The university ranks 26= in our social inclusion table despite a fall of 16 places. In the five years that this index has been published, this is the first time that Bedfordshire has ranked lower than 11th. Nearly two-thirds of students are the first in their family to enter higher education, and nearly three-quarters are mature students aged over 21 when they begin their studies. Almost all (98.5 per cent) went to non-selective state schools.
The university does less well on course completion rates, however, remaining near the bottom in comparison with other institutions in England and Wales, although it has clawed back one place year-on-year. Bedfordshire’s dropout rate is significantly above its benchmark figure (about ten percentage points), taking into account the background of its students and the subject mix.
The financial support extended by Bedfordshire to its students is among the most inclusive in the country. Every undergraduate home entrant receives a minimum bursary of £1,500 over the duration of their course. Merit scholarships are given to students who achieve 112 Ucas tariff points at A-level, or equivalent qualifications, and receive £2,400 over three years.
In recognition of its work to manage and maintain environment sustainability the university ranks eighth out of 154 institutions in the People and Planet University Green League, and also holds platinum People and Planet certification.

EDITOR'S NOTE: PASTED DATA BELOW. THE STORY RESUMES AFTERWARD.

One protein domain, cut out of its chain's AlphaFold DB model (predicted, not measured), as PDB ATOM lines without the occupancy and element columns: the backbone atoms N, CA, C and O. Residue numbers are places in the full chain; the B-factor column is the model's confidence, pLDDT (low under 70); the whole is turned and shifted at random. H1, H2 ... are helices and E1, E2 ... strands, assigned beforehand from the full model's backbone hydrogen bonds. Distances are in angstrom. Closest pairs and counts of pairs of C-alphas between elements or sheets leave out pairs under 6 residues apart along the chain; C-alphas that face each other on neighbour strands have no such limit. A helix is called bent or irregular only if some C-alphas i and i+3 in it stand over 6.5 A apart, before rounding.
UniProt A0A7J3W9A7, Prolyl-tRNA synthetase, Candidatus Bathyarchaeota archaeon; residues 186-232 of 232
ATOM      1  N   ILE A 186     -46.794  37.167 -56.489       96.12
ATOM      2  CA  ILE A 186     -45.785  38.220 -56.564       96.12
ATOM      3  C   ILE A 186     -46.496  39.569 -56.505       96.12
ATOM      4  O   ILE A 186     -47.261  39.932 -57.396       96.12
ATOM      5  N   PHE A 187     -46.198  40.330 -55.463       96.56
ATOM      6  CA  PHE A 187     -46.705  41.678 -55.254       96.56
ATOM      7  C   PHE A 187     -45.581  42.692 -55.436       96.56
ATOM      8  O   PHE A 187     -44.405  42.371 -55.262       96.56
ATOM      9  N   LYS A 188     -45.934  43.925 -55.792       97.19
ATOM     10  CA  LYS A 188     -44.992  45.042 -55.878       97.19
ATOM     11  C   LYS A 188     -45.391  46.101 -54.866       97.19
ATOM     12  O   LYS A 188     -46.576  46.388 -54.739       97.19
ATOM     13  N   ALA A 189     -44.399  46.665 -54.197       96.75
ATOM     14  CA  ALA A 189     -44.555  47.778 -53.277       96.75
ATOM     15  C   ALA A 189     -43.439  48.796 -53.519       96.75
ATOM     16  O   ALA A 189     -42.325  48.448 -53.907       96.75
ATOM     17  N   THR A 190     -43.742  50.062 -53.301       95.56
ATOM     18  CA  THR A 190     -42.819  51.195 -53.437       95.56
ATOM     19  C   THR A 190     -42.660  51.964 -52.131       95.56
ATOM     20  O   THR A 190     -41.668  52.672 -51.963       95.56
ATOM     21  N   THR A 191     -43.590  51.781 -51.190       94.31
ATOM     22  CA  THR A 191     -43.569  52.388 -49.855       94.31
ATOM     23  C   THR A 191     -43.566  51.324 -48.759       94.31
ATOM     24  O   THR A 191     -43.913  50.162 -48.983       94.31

Students have free access to activities such as football, basketball, swimming, racquet sports and fitness classes through the Get Active membership scheme. The university-owned Aspire gyms at both sites have high-quality equipment while the Bedford campus has an arena with show courts for basketball, netball and futsal. Shuttle buses take students to playing fields and a multipurpose sports hall. At Luton, students benefit from discounted access to a wealth of sports and leisure facilities at Venue 360.
First-years are guaranteed a space in student accommodation, which is divided across the Luton and Bedford campuses. The university markets its proximity to London as a big draw, although the social scene is lively closer to home too. Trains to the capital take 30 to 40 minutes.